IDB Group Sustainable Infrastructure 360º Awards – FAQ
- What is the objective of the Infrastructure 360° Awards?
- Who can participate?
- What are the Awards?
- What are the categories?
- Can the same project be nominated in more than one category?
- Can the same project win more than one category award?
- Is it possible to submit proposals for projects that were submitted in previous years?
- In what language can nominations be submitted?
- What factors will be taken into account?
- Do all the credits/ questions from the self-evaluation tool apply to my project?
- How do you account for differences in infrastructure project typologies?
- Our project faced unique challenges in meeting some of the metrics in your questions – do we get extra credit for this?
- How are negative impacts of projects treated in your evaluation?
- Do you adjust your evaluation criteria to the scale of projects?
- How do you account for the regional context?
- Can I start the application process be saved and finish the process at a different point in time?
- How are the awards decided?
- Who can submit a project?
- Who will provide the required information for the project evaluation?
- Where and when will the Infrastructure 360° Awards be handed out?
The objective of the Infrastructure 360° Awards is to raise awareness and promote sustainable practices in infrastructure investments by having award-winning projects become references for future investments. The Awards recognize those projects that are best designed, built and/or operated from a sustainability point of view, especially including their effect on communities and their overall utility as a model for future projects.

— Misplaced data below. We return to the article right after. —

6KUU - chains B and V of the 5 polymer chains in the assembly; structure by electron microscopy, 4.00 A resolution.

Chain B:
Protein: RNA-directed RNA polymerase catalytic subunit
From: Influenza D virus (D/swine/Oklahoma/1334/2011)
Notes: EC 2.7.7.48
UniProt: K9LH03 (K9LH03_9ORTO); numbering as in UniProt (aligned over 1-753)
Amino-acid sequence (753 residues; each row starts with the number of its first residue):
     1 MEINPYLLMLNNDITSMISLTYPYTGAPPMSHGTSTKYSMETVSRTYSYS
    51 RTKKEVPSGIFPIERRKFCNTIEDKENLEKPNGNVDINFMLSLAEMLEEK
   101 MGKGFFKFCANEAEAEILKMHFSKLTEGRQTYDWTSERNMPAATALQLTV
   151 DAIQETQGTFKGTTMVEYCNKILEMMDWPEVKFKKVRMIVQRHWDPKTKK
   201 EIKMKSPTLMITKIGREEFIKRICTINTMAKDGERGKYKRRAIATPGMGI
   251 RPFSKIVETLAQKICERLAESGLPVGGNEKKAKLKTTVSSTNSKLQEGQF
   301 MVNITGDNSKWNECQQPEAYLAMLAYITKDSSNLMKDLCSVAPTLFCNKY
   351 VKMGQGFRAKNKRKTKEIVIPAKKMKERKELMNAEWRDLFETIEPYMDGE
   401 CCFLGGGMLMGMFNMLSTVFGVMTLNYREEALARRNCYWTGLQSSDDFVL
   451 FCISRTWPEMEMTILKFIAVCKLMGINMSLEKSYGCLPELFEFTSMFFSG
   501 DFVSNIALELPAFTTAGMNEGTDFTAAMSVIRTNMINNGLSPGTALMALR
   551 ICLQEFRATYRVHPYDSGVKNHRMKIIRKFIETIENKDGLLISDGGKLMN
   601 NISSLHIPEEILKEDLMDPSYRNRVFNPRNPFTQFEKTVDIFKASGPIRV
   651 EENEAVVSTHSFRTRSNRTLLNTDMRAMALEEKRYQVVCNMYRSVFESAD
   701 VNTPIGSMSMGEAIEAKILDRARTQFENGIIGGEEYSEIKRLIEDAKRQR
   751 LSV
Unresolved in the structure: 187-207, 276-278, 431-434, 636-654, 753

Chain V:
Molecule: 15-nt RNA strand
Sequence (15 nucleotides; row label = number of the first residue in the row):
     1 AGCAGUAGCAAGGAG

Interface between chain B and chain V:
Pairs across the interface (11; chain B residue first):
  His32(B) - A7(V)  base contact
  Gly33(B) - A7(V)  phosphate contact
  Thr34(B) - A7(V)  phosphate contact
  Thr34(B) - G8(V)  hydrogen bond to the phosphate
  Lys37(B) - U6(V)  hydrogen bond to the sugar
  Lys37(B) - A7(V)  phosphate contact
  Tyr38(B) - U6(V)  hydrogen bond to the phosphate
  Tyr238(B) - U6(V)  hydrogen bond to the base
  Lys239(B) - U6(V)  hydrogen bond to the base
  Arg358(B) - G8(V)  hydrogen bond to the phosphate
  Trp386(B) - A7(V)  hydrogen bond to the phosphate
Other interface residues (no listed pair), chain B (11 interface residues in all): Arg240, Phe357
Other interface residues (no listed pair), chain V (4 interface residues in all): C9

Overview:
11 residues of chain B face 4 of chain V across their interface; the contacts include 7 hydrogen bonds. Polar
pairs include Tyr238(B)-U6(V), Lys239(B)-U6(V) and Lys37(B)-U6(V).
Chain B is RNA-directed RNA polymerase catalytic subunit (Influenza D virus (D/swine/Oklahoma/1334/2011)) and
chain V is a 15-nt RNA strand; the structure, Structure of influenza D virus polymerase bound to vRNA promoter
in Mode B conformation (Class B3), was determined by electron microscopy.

Submissions are welcomed and encouraged from all infrastructure projects that meet the following criteria:
- Located at an IDB borrowing member country in Latin America and the Caribbean;
- Be at least at 70% completion of construction works, or in operation during the past three years;
- Have an asset value of at least US $30 million;
- Be a private sector project or a public private partnership (PPP), with at least 51% equity owned by a private sector entity;
- Belong to the following sectors: Energy; Transportation; Water; Waste; and Telecommunications
Projects selected as finalists in previous years are ineligible for consideration for a period of three (3) years following their selection. After the three year period, finalists may only re-apply to the Infrastructure 360° Awards after demonstrating a significant improvement of their sustainability performance, by inclusion of the Harvard Zofnass recommendations or other similar efforts. Re-admittance into the Awards will be determined by the Harvard Zofnass program.
The winners will receive a commemorative plaque recognizing them as the most sustainable infrastructure projects in Latin America for 2015. Pre-qualified project developers will benefit from a detailed analysis summarized in a white paper prepared by the Harvard Zofnass Program team of experts. The Infrastructure 360° Awards are widely promoted through the various IDB communication channels.
People and Leadership: The project which exhibits the greatest extent of positive impacts on people’s quality of life and the community where it is located, immediately and throughout the project’s lifecycle. A project could stand out based on its efforts to minimize or mitigate environmental health impacts; to engage the local community in the decision making process; to implement best practices of governance; to exercise efforts to address social issues of local communities or to generate employment and training, and to use innovative technologies or management practices. Additionally, the People and Leadership Award seeks to reward leaders who design and develop projects that will be relevant in the long term by fostering stakeholder collaboration and involvement, by addressing conflict regulations and policies, and by planning for long-term maintenance and monitoring.